The Windrush flows through Oxfordshire and Gloucestershire, surrounded by a lowland catchment of approximately 750 km2. The river drains towards the lowland in the southeast, flowing toward Oxford. The surrounding land is principally occupied by pastures and non-irrigated arable land interspersed with woodland and urbanised land.
Viridian were asked to model an entire lowland catchment of approximately 750 km2 for a basket of ecosystem services, so the client could better understand where to focus effort on the ground, assist with planning, inform stakeholder engagement and influence policy formation.
Viridian sourced all data (mainly open source), carried out all modelling and created both datalayers and final maps for the client. The modelling combined hydraulic flows, vegetation interactions and soil effects to rank every 5m pixel across the catchment for its current ability to reduce flooding, diffuse pollution, erosion/sedimentation, and to improve groundwater recharge. Whole flow paths across the landscape were then analysed to understand where interventions would make the most impact on local problems, then understand which habitat types should be created on those locations to optimise the benefits.
The output datalayers ranked every 5m pixel for the degree of impact it offered by optimising its habitat type, so it was simple to identify where actions should be targeted. Where the most effective interventions were not possible due to local considerations, the next effective locations could be considered and so on until agreement was reached. Datalayers were produced for each service individually, as well as the most effective compromise for provision of all services simultaneously.
Some example of output maps can be viewed here http://viridianlogic.com/windrush-catchment-scale-planning/
This was a commercial application of ecosystem service modelling. The client - a wildlife trust - wanted to understand how improving natural habitats within the catchment could also improve ecosystem services, especially around water quantity and quality. This could be used for decision support on conservation activities and to engage stakeholders beyond environmental conservation. Such stakeholders included landowners for wider benefits of landuse change, funders for PES (including natural flood management), residents for active involvement, and regulators for policy support.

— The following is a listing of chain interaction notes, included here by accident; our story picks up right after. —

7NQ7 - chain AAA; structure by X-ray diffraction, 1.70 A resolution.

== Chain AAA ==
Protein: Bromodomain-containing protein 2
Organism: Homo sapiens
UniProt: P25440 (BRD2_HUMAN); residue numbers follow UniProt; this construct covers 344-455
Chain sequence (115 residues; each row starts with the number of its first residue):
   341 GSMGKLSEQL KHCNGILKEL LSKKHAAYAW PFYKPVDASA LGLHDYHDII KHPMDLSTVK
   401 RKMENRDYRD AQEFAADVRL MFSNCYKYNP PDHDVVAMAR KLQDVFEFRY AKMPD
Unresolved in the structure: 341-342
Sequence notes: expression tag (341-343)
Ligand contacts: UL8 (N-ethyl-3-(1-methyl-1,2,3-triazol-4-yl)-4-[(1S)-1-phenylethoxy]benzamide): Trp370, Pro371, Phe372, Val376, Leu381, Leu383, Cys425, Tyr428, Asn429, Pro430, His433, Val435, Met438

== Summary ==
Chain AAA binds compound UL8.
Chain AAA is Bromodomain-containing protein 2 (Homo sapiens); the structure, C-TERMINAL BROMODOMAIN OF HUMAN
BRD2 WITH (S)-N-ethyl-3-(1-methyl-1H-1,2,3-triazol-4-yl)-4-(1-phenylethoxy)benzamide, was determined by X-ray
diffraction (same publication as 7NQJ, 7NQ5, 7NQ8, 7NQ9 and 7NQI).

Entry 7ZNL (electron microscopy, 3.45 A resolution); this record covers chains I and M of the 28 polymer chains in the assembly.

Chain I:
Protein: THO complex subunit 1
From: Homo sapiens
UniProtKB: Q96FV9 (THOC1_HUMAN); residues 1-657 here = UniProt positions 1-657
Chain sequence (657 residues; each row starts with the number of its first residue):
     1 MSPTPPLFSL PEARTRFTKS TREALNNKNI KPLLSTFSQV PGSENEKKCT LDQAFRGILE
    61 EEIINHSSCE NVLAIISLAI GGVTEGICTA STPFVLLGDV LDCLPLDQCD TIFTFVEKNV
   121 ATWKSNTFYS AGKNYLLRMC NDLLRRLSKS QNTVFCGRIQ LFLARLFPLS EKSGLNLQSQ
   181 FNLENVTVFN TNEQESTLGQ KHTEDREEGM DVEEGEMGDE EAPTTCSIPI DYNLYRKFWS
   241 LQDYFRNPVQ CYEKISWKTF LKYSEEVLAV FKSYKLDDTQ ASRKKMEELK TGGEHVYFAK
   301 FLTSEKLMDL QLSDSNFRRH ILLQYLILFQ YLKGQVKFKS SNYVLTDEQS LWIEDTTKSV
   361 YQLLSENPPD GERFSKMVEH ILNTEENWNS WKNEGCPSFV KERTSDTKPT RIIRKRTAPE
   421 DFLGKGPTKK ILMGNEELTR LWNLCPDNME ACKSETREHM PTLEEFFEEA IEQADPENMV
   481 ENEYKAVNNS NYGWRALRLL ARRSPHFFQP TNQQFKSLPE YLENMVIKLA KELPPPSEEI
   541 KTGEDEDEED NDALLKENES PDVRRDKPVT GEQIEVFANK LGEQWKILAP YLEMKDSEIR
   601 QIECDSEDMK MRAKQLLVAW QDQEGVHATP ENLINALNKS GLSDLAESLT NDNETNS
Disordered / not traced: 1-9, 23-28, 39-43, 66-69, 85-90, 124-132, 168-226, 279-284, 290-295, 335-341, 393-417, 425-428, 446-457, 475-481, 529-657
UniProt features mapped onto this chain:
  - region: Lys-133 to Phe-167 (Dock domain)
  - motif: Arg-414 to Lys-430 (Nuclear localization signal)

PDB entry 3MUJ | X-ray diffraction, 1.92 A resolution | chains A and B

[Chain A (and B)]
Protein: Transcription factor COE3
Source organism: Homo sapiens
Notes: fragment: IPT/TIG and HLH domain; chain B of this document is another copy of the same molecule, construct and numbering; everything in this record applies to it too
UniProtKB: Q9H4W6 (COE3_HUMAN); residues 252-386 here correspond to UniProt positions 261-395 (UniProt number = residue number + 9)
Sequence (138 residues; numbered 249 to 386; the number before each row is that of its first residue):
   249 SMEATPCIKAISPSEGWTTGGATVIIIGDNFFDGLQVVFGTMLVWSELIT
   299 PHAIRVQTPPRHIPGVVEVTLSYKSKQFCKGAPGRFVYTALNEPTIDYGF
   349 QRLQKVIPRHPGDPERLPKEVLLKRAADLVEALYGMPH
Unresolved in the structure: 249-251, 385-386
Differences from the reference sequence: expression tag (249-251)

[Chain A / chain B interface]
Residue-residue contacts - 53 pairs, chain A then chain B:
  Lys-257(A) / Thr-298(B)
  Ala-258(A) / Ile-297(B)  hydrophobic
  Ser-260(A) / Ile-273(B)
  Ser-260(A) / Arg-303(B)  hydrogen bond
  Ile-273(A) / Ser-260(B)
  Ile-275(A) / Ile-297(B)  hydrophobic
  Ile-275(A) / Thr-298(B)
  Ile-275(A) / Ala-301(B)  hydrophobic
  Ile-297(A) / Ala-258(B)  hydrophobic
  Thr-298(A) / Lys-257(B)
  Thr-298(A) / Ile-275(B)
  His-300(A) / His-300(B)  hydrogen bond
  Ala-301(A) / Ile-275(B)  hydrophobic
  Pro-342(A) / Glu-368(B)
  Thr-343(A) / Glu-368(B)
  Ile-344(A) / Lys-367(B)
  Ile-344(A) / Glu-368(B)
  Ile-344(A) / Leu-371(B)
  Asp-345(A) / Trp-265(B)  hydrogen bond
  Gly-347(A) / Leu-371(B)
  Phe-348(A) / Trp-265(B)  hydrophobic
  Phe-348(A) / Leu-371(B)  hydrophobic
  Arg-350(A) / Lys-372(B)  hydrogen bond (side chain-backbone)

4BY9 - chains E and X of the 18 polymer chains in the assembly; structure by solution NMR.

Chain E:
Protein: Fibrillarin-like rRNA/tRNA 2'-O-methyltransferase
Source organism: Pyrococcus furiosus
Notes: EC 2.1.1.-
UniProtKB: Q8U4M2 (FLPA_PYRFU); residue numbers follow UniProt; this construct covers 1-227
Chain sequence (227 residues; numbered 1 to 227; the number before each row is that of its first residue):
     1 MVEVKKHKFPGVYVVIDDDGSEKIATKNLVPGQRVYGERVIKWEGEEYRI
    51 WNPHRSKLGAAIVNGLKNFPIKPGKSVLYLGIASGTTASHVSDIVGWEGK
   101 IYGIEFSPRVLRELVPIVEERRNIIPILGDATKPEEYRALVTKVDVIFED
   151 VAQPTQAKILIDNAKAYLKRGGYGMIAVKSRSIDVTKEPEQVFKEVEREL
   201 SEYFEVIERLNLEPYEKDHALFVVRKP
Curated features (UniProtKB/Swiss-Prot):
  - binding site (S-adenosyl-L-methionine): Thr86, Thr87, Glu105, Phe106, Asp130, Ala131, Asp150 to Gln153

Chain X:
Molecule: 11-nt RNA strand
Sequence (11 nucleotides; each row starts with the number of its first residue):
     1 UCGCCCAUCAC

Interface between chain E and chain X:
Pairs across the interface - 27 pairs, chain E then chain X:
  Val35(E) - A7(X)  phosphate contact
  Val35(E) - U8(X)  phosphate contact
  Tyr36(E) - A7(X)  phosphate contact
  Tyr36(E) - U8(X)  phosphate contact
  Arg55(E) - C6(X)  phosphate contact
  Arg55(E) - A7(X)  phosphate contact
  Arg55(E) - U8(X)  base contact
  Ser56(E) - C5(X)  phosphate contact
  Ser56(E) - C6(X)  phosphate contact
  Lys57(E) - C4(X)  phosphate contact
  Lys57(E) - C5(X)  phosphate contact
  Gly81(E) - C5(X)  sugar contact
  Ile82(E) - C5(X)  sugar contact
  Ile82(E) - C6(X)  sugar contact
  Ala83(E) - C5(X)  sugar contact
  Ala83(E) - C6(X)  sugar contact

The outputs were particularly useful for these objectives, since the model ranked every 5m pixel across the catchment for its ability to improve local problems through nature based solutions, but did so using whole flow paths across the entire landscape. It also showed which habitat type should be created in each location. This meant that the optimising of ecosystem services could be balanced with other local priorities, restrictions and trade-offs. The understandable, visual presentation of results facilitated discussions with non-technical parties to achieve agreement.
The modelling was developed from the Natural Capital Project's RIOS system, and is appropriate for international use. Many of the datasets currently used are European or world-wide in scope. The outputs are in simple GIS format, so can be integrated with any other such modelling or surveys, including wider ecosystem service analyses. The model has been applied in mountainous, upland and lowland settings. It could be applied to urban setting, with appropriate data provision.
The prioritisation of impact gives a much richer result than the normal GIS opportunity mapping. It is important to keep output maps simple to understand. Quantification of flood reductions from NBS would be useful; this is now being developed by Viridian.